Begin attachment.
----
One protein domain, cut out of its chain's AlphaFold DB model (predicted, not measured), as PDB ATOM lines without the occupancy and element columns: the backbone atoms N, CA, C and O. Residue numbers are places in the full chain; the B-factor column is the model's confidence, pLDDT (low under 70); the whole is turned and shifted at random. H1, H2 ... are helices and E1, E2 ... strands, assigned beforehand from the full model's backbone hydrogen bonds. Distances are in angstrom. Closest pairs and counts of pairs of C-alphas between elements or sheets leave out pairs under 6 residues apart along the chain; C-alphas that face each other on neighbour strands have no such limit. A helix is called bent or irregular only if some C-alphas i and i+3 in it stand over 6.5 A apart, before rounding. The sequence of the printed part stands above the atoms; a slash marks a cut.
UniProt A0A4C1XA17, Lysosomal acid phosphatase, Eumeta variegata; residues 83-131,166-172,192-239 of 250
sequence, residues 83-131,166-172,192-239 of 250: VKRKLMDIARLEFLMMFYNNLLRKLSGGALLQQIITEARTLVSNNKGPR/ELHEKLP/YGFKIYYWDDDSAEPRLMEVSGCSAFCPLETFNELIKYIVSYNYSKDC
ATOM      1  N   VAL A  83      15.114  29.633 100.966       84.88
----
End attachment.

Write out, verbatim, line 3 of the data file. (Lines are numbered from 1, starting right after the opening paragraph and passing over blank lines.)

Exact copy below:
ATOM      1  N   VAL A  83      15.114  29.633 100.966       84.88